Treatments
Most flea preventives and treatments are sufficient to kill or prevent lice infestations. Because lice can survive away from their hosts, it may also be necessary to treat your pets habitat. Accessories and pet bedding can be treated by being put through the dryer.

Mosquitoes

What is it?
These insects technically circumvent the label of parasite because they do not live on a host. These blood suckers leech off of other animals and can spread dangerous diseases when feeding.
How does it spread?
Because mosquitoes do not infest pets, their spread is inconsequential; however, they are capable of spreading diseases and parasites. Mosquitoes are known carriers of heartworm and are actually a necessary part of its life cycle.
Symptoms
If your pet is scratching excessively, it could be due to a mosquito bite. If a mosquito infects your pet with heartworm, you can expect persistent cough, lethargy, fatigue, reduced appetite, and weight loss in your pet. It can also cause respiratory distress and vomiting in cats.
Treatments
It can be difficult to prevent mosquitoes from biting your pets due to their high mobility. Certain flea and tick preventives that contain the ingredient imidacloprid are capable of repelling mosquitoes and preventing the spread of disease for up to 4 weeks.

Cuterebra Botflies (Maggots)

What is it?
Maggots are common in the Americas and are particularly prevalent in rodents. These parasites live in internal tissues, skin, and throughout their host's body. This versatility allows them to cause serious damage to their hosts, making them fairly dangerous to pets.
How does it spread?
The spread of botflies in cats and dogs occurs when pets pass through grass or bushes in which botflies have laid their eggs. When the eggs have hatched, the botflies remain on the grass, awaiting a host to brush against them. Once on their host, they travel along their exterior until they find an orifice to enter. Kittens and puppies can also catch them at birth if their mother is infected.
Symptoms
Botflies can cause coughing, vertigo, fever, paralysis, lesions, and lumps in your pet's skin. These lumps generally feature small pores to provide a route for fresh air to reach the maggots. Botfly infestation can also cause your pet to walk in circles or lie down for extended periods.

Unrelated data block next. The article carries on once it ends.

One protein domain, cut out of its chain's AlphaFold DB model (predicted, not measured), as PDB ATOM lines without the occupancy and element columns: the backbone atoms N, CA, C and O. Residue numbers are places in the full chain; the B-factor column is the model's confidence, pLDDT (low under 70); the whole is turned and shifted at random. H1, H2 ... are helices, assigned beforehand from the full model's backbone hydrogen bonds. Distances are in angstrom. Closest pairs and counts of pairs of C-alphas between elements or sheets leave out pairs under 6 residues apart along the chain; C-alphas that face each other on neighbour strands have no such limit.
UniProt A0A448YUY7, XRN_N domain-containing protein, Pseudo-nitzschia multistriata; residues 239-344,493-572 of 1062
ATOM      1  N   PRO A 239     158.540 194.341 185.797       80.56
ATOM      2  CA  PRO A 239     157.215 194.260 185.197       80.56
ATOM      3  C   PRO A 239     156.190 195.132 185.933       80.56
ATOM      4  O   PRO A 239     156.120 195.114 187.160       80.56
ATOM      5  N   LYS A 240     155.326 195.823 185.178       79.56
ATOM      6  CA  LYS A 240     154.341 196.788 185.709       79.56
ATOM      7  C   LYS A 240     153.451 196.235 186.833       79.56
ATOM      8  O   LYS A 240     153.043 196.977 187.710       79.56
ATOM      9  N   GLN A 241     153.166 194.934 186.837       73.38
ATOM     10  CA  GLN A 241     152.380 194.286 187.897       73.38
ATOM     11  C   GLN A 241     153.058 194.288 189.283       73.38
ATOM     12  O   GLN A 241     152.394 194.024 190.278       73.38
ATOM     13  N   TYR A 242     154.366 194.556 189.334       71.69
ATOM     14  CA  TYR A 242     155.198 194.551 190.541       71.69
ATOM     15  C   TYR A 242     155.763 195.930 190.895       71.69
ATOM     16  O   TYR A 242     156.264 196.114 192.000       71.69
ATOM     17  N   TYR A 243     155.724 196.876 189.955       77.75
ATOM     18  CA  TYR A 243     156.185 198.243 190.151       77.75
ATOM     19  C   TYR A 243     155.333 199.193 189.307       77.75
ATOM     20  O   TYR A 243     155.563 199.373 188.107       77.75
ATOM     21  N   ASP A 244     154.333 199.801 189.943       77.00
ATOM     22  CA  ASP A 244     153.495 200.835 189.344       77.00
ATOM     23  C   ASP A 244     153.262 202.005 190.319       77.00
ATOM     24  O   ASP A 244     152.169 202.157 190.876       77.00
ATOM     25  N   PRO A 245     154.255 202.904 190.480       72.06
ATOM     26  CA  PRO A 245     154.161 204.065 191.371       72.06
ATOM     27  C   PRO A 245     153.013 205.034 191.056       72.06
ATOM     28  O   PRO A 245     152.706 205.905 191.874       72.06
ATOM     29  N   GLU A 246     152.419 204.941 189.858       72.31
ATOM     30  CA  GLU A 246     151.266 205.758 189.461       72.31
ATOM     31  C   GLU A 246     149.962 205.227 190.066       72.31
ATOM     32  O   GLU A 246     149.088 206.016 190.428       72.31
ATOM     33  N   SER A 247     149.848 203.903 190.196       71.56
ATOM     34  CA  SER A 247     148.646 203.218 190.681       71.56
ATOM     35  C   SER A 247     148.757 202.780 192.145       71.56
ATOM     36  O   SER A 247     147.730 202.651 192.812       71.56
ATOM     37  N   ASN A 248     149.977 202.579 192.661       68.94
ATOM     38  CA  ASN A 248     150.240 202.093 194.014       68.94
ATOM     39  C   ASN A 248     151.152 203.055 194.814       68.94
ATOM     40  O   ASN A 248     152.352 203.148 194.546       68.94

Treatments
In the early stages of a botfly infestation, your veterinarian should be able to easily remove the maggots from your pet safely. More severe infestations can be treated with general anti-parasite medications. preventives work to fight off botflies, as well.

Dipteran (Sand Flies)

What is it?
Sand flies are flying blood-suckers that inhabit sandy terrain, particularly in tropical regions. These parasites can pose a serious threat of transmission of potentially dangerous pathogens in both cats and dogs.
How does it spread?
Sand flies are not technically parasites, since they do not live on a host. Like mosquitoes, these winged insects can land on and bite your pet, so it's important to be aware of their possible presence when visiting areas known to be home to sand flies.
Symptoms
Bites from sand flies can cause small bumps and mild itching and irritation. Bitten dogs are at risk for Deadly leishmaniosis and cats for deadly feline leukemia. The former is characterized by anemia, liver or kidney failure, weight loss, and skin alterations. Feline leukemia causes weight loss and apathy.
Treatments
Treating sand fly bites can come down to using a colloidal shampoo or lotion to relieve irritation caused by bites. It's best to prevent sand bites completely to prohibit the spread of disease.